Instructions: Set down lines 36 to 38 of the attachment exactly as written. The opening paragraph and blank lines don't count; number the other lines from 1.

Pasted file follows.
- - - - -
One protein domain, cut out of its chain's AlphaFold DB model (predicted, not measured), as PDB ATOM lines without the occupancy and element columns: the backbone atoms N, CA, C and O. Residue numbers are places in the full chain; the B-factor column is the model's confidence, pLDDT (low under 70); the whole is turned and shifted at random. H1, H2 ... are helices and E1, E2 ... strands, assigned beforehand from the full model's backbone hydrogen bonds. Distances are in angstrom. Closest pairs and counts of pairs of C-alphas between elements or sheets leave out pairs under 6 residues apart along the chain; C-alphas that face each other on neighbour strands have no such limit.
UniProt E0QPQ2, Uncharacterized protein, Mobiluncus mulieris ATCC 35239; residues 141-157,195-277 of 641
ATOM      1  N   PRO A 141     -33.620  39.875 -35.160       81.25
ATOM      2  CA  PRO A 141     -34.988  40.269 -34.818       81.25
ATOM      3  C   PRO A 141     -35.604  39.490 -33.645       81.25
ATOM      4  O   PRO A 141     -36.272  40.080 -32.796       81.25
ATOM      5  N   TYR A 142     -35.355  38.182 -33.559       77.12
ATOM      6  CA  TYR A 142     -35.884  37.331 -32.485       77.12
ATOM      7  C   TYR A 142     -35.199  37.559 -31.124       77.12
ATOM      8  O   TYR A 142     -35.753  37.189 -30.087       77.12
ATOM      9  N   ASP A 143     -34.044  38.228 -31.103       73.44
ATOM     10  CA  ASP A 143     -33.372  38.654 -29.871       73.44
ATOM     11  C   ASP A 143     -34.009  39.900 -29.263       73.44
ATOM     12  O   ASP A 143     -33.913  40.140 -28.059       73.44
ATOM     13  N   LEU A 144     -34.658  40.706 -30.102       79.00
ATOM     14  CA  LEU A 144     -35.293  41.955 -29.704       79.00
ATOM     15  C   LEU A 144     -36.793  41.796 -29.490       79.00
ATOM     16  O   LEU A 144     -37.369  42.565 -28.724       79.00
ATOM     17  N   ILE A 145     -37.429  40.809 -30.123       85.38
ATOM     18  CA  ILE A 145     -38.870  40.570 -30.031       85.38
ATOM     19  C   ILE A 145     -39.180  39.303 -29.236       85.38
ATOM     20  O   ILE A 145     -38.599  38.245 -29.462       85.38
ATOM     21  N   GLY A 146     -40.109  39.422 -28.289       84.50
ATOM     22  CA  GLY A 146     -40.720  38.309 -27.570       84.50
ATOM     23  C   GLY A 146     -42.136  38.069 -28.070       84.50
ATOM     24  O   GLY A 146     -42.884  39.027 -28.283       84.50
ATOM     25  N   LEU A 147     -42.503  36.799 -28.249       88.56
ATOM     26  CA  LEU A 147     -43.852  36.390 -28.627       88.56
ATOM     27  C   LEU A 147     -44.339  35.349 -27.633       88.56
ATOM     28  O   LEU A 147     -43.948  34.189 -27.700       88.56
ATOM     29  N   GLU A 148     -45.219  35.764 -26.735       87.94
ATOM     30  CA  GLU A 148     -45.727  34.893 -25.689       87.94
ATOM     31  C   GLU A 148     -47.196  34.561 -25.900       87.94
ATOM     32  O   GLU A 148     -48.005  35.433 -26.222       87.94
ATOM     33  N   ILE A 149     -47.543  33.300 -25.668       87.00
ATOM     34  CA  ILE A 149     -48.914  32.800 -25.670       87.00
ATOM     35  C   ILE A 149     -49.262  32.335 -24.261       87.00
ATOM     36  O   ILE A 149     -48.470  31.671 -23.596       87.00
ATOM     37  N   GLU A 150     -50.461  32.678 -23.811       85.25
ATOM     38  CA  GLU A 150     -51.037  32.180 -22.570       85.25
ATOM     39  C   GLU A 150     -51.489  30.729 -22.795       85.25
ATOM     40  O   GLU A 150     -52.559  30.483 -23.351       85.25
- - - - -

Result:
ATOM     35  C   ILE A 149     -49.262  32.335 -24.261       87.00
ATOM     36  O   ILE A 149     -48.470  31.671 -23.596       87.00
ATOM     37  N   GLU A 150     -50.461  32.678 -23.811       85.25